Any legally recognized privileged communication, except that between attorney and client or involving communications made to a minister or clergyperson, shall not apply to situations involving known or suspected child abuse or neglect and shall not constitute grounds for failure to report as required or permitted by sections 210.110 to 210.165, to cooperate with the division in any of its activities pursuant to sections 210.110 to 210.165, or to give or accept evidence in any judicial proceeding relating to child abuse or neglect.

 In this case, the operative limitation on section 210.140 is that it applies only to a legally recognized “privileged communication.”   The statute does not define the term “privileged communication.”   In the absence of a statutory definition, the term will be given its plain meaning as derived from the dictionary.  State ex rel. Linthicum v. Calvin, 57 S.W.3d 855, 867 (Mo. banc 2001).   According to Black's Law Dictionary, a privileged communication is a “communication that is protected by law from forced disclosure.”   Black's Law Dictionary 273 (7th ed.1999).   This is not the complete definition however, as the central concept of what constitutes a privilege is not fully developed.   Thus, the reader is referred to subsection (3) of the definition of “privilege,” which, in pertinent part, provides that a privilege is “[a]n evidentiary rule that gives a witness the option not to disclose the fact asked for, even though it might be relevant ․ esp. when the information was originally communicated in a professional or confidential relationship.”  Id. at 1215.   The various traditionally recognized evidentiary privileges such as physician-patient and husband-wife are then defined and listed as examples of evidentiary privileges.   Thus, the privileged communications referenced in section 210.140 are those traditionally recognized evidentiary privileges, such as physician-patient, that are limited to specific communications between particular groups.   As such, the privileged communications referenced in section 210.140 do not establish a blanket rule of confidentiality, but instead are procedural rules granting the privilege holder a limited right to protect specific communications from disclosure.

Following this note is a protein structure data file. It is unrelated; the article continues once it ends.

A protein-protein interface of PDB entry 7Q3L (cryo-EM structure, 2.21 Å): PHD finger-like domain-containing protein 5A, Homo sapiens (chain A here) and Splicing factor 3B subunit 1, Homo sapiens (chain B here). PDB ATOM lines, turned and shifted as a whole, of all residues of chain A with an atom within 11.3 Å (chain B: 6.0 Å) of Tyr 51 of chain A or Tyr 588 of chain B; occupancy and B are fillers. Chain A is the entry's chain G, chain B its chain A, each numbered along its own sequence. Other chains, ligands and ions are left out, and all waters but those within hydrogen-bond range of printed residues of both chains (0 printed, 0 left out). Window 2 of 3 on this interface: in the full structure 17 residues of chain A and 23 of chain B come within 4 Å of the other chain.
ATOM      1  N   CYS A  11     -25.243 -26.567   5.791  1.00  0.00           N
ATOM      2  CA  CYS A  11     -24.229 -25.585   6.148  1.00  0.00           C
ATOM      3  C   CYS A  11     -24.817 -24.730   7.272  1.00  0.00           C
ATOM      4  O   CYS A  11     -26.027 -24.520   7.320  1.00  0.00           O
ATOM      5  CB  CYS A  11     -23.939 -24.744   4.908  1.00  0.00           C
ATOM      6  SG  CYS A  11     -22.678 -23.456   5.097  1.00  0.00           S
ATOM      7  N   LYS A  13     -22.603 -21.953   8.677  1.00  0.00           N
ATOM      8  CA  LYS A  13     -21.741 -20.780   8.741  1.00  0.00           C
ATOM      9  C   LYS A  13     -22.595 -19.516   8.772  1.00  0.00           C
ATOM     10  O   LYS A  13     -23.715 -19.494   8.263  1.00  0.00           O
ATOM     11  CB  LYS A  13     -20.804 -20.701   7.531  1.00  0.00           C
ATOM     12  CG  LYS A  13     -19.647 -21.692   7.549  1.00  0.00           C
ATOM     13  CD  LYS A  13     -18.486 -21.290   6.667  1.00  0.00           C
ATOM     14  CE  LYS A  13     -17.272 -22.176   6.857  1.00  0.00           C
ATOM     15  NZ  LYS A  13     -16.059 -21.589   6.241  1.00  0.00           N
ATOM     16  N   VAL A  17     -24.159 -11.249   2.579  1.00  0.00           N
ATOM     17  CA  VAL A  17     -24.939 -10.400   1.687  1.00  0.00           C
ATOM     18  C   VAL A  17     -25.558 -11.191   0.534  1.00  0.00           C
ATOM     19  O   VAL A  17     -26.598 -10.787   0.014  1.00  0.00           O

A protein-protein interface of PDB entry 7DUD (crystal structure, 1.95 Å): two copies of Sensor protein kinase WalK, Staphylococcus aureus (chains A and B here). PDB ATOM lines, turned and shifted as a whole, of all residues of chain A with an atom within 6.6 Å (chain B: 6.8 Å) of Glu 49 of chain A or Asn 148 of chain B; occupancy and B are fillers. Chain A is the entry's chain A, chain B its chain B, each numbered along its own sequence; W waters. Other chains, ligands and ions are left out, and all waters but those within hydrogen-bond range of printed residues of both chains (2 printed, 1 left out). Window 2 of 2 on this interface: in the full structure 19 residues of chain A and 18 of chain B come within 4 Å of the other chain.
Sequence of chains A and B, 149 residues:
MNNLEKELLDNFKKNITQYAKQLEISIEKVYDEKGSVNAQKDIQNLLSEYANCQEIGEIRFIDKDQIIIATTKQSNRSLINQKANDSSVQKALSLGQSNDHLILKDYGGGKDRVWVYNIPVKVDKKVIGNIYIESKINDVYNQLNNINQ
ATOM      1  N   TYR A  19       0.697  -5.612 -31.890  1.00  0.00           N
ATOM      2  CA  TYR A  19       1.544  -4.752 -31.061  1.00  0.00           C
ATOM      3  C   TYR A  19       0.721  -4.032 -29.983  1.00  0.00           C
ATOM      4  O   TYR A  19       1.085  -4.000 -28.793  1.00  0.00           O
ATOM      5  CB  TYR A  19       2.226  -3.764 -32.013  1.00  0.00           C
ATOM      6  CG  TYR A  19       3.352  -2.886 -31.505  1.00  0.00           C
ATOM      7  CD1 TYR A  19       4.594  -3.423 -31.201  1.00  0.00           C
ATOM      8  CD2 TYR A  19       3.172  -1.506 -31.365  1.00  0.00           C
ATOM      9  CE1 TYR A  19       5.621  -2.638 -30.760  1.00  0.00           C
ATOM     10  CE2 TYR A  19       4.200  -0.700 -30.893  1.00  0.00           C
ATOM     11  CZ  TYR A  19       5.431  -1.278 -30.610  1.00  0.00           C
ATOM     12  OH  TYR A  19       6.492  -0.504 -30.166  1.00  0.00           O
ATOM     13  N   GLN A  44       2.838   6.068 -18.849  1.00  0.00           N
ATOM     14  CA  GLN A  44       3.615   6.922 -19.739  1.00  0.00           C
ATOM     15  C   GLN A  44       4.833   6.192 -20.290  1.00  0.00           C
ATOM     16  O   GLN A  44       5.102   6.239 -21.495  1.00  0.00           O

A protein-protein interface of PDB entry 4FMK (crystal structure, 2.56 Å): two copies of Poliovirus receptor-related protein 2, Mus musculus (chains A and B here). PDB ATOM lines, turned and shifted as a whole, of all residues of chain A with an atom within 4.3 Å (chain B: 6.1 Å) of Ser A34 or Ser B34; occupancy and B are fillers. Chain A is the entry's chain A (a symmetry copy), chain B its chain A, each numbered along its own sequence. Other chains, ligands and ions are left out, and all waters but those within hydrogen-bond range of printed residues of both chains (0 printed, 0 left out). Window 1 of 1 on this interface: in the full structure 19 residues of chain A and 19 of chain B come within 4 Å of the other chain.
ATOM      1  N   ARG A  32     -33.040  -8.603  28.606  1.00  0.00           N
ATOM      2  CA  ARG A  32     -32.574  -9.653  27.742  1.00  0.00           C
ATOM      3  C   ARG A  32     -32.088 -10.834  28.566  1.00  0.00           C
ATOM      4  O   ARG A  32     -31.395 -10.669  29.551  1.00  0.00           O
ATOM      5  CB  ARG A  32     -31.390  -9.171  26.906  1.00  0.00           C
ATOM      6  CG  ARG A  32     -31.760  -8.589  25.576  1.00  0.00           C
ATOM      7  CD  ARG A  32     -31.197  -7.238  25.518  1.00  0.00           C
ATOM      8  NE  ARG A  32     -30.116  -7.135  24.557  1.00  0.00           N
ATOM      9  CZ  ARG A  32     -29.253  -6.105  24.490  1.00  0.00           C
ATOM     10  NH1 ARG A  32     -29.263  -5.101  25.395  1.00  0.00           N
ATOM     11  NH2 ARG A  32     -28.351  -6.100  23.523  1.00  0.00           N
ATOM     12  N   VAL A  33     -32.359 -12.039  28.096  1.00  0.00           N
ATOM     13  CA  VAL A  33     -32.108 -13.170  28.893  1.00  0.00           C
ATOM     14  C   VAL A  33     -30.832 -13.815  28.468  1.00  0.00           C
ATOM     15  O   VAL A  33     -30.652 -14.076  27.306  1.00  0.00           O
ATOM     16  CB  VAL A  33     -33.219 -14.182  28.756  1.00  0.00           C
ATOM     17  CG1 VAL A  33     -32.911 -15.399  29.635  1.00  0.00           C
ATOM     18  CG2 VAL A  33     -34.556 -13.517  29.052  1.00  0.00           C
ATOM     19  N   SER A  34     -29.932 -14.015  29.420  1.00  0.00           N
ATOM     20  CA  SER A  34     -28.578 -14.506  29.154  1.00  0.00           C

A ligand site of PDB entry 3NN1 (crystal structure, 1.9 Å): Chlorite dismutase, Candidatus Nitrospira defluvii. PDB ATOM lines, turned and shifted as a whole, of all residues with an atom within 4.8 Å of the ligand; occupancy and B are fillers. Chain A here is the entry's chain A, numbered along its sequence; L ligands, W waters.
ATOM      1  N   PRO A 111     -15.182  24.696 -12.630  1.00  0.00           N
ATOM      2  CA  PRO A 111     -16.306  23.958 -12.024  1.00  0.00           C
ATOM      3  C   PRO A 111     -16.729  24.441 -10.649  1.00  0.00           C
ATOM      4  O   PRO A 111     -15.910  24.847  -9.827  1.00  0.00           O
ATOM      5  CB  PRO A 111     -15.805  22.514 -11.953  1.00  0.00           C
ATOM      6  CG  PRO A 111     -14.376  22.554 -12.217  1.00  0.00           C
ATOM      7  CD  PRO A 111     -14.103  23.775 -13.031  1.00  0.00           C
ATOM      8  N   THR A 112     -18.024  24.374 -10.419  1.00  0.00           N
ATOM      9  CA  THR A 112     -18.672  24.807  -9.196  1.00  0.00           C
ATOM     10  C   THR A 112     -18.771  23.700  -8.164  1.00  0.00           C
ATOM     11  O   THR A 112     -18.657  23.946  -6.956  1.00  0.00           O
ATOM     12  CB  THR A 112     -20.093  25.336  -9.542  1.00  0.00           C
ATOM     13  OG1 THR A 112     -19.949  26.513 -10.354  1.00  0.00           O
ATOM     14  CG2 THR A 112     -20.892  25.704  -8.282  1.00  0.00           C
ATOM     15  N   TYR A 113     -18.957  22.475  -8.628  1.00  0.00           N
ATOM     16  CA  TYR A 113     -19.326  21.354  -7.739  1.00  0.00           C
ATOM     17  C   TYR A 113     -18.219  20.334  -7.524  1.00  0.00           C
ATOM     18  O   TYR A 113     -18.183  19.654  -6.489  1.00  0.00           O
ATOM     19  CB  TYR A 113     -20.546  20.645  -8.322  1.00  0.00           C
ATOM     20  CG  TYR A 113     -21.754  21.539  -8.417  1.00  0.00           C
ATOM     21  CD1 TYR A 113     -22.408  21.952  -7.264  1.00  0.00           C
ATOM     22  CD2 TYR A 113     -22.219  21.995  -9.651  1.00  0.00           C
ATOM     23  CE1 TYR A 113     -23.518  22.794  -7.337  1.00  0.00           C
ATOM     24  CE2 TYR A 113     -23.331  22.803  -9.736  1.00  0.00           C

The section 455.220 confidentiality requirements are distinguishable from the privileged communications referenced in section 210.140.   The section 455.220 confidentiality requirements apply to all shelter workers and volunteers independent of any contact with the resident.   Confidentiality is mandated not simply to foster open communication in a private relationship, but to ensure the physical safety of all persons involved with the shelter.   Furthermore, unlike the limited scope of the privileged communications referenced in section 210.140, the section 455.220 confidentiality requirements also apply to an array of information beyond any communications between a resident and shelter worker.   Even the resident's identity must remain confidential.   Finally, the confidentiality requirements may not be waived at any time except at the option of the resident when testimony is ordered.   Section 455.220.2.   The section 455.220 confidentiality requirements are not privileged communications within the meaning of section 210.140.

Nonetheless, the juvenile officer further argues that the last clause of the statute negates the confidentiality provision of section 455.220, because it states that the existence of a privilege “shall not constitute grounds for failure to report ․ or to give or accept evidence in any judicial proceeding relating to child abuse or neglect ” (emphasis added).   This argument fails because the quoted clause applies only to the subject of section 210.140, which is “legally recognized privileged communication.”   As previously established, the confidentiality provision of section 455.220 is not a recognition of a new legally privileged communication, but rather is a recognition of the confidentiality of an entire body of information, including not just communications, but name, location, history, and so forth.   The section 210.140 limitations on privileged communication do not apply to the section 455.220 confidentiality requirements.

CONCLUSION

 Although trial courts are generally vested with broad discretion regarding discovery, requiring Hope House to produce statutorily protected information is an abuse of discretion.   See Leritz v. Koehr, 844 S.W.2d 583, 583 (Mo.App.1993).   The order denying Hope House's motion to quash the subpoena violates the confidentiality requirements of section 454.220.   The writ as modified is made absolute.

I respectfully dissent.

Section 455.220 1 sets out the requirements that a domestic violence shelter must meet to qualify for federal funding.   One of the requirements is for

persons employed by or volunteering services to the shelter to maintain the confidentiality of any information that would identify individuals served by the shelter and any information or records that are directly related to the advocacy services provided to such individuals;

Sec. 455.220.1(5).   To ensure compliance with the confidentiality requirements, the statute also provides:

Any person employed by or volunteering services to a shelter ․ shall be incompetent to testify concerning any confidential information described in subdivision (5) ․ unless the confidentiality requirement is waived ․ by the individual served by the shelter.

Sec. 455.220.2.

In contrast, section 210.140, a part of the Juvenile Code, states in pertinent part: